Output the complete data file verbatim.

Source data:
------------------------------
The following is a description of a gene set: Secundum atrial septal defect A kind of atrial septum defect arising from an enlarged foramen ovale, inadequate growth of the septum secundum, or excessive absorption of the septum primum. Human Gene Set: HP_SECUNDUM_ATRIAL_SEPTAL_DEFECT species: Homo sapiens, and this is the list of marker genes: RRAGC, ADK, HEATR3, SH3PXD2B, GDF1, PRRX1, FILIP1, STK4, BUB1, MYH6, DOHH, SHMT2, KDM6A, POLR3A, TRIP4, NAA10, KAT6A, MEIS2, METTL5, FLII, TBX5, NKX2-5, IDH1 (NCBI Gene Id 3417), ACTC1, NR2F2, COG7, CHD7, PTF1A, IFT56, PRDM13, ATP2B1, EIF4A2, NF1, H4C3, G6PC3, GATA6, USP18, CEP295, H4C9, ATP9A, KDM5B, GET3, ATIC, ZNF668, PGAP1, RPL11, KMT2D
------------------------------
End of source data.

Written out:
The following is a description of a gene set: Secundum atrial septal defect A kind of atrial septum defect arising from an enlarged foramen ovale, inadequate growth of the septum secundum, or excessive absorption of the septum primum. Human Gene Set: HP_SECUNDUM_ATRIAL_SEPTAL_DEFECT species: Homo sapiens, and this is the list of marker genes: RRAGC, ADK, HEATR3, SH3PXD2B, GDF1, PRRX1, FILIP1, STK4, BUB1, MYH6, DOHH, SHMT2, KDM6A, POLR3A, TRIP4, NAA10, KAT6A, MEIS2, METTL5, FLII, TBX5, NKX2-5, IDH1 (NCBI Gene Id 3417), ACTC1, NR2F2, COG7, CHD7, PTF1A, IFT56, PRDM13, ATP2B1, EIF4A2, NF1, H4C3, G6PC3, GATA6, USP18, CEP295, H4C9, ATP9A, KDM5B, GET3, ATIC, ZNF668, PGAP1, RPL11, KMT2D